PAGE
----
|Talarurus plicatospineus wiki. Radim Holis|
But before we get to the topic of ankylo paleoecology I want to address the myth of the slow, lumbering, passively defensive ankylosaur. Ankylosaurs are often compared to the extinct glyptodonts or the giant horned tortoise of Australia/Oceania Meiolania. Both types of animals were certainly not fleet of foot or agile in any sense of the word. They have columnar, short legs, plantigrade stance and lack the muscle attachments for strong leveraging muscles
I should preface this post by mentioning that there was probably no "one type" of ankylosaur lifestyle. As I mentioned on one of my earliest posts which I did on Tarchia- where I argued it may have exploited social insects to some extent - small anatomical differences can account for huge behavioral difference between closely related species. Consider the family ursidae -the bears- all of which share a fundamentally conservative bauplan, but differ remarkably in diet from orchid eating spectacled bears to seal eating polar bears. From this I argue that there was enough diversity of design that some type of ankylosaurids were not typical herbivores - at least as we think of mega-herbivores today. Consider the strange and enigmatic Saichania chulsanensis pictured below.
|Adult Saichania skull. James Kirkland (c)|
The primitive North American ankylosaur Peloroplites cedrimontanus gives us a good view of what a ankylosaur dedicated to herbivory looks like. It was a shock to see just how big this thing got but
|Peloroplites cedrimontanus. James Kirkland (c)|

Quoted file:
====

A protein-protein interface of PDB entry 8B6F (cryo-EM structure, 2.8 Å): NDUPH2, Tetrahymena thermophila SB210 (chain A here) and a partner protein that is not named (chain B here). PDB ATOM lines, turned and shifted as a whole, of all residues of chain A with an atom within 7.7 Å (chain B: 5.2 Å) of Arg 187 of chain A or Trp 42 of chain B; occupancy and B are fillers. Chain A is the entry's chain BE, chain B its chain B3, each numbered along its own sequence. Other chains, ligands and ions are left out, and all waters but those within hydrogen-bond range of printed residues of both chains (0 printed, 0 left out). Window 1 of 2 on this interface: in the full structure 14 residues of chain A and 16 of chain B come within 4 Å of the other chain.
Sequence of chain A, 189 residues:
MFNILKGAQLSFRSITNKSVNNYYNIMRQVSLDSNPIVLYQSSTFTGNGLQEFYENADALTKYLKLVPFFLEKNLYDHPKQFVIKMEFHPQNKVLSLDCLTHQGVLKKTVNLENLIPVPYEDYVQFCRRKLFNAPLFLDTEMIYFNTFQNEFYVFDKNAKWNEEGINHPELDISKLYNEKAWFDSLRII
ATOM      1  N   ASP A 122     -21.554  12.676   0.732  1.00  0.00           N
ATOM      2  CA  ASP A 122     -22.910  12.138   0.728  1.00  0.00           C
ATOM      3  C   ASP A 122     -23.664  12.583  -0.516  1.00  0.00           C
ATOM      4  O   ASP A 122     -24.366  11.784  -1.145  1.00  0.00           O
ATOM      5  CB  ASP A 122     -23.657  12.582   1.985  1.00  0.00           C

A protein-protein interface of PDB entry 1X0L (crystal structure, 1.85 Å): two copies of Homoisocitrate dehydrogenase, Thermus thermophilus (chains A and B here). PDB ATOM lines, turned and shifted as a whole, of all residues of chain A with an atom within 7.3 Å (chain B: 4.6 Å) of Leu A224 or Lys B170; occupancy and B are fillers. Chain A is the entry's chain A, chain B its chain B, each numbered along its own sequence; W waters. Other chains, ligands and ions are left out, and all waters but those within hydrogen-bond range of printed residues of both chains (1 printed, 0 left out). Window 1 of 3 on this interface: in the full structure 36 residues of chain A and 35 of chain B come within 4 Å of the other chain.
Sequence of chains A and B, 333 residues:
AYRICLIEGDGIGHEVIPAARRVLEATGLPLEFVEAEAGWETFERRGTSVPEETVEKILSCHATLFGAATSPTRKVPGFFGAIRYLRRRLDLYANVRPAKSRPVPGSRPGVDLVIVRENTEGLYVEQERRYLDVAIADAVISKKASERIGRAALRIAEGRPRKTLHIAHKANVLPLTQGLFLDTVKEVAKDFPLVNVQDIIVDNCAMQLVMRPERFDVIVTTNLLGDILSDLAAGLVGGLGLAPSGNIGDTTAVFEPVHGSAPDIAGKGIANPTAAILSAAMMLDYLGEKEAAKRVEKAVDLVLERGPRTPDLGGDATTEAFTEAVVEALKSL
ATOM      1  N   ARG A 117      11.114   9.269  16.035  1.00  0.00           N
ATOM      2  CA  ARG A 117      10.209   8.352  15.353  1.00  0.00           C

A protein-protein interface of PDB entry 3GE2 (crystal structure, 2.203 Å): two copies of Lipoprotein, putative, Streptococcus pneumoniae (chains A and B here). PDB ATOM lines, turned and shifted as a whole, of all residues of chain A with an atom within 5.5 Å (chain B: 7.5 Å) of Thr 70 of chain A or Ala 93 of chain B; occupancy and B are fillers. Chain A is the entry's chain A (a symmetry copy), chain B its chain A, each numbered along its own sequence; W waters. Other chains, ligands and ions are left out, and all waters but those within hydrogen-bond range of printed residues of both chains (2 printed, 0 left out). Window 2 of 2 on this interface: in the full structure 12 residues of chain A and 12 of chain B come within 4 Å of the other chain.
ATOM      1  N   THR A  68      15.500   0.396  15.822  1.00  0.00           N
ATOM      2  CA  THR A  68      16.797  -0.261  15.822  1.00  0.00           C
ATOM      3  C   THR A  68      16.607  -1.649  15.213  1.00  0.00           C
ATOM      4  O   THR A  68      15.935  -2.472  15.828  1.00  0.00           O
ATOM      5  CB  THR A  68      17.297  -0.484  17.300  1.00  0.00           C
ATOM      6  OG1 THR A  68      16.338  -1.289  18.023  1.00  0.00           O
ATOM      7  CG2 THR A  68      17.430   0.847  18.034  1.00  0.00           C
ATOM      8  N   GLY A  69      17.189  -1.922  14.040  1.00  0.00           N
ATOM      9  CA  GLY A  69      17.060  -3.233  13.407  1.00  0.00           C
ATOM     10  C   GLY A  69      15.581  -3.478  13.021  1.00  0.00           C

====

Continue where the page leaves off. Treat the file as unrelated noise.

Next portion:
|Talarurus plicatospineus. James Kirkland|
If all ankylosaurs were equally herbivorous we should see equally strong adaptations to mega-herbivory like we see in Peloroplites - but we don't. So how were these slack jawed members of the family making a living?
In my opinion they were exploiting ecological space that simply does not exist in modern mammalian ecosystems. More specifically many types were exploiting a microniche that we do not have a proper analogue for today - super archosaurian herbivore nesting colonies.
Consider these peculiarities of ankylosaur taphonomy:
1) Despite a solid armor frame and large size ankylosaurs are never particularly abundant as preserved fossils - with the possible exception of some sites in Early Cretaceous Utah Cloverly formation and perhaps some locales in Mongolia and China. During this time hadrosaurids/ceratopsids shared dominance in varying degrees.
2) Although never common, they were ubiquitous across Laurasia during most of the Cretaceous -suggesting they had a successful niche
3) Ankylosaurs are often associated with other known colony nesting dinosaurs. Examples include Pinacosaurus associated with Protoceratops/Oviraptors in the Djadochta of Mongolia. Up to three types of ankylosaurs in the Maisaura dominated Two Medicine formation. Basically wherever you see ceratopsids and hadrosaurids, both of which were likely communal nesters, you see at least one type of ankylosaur.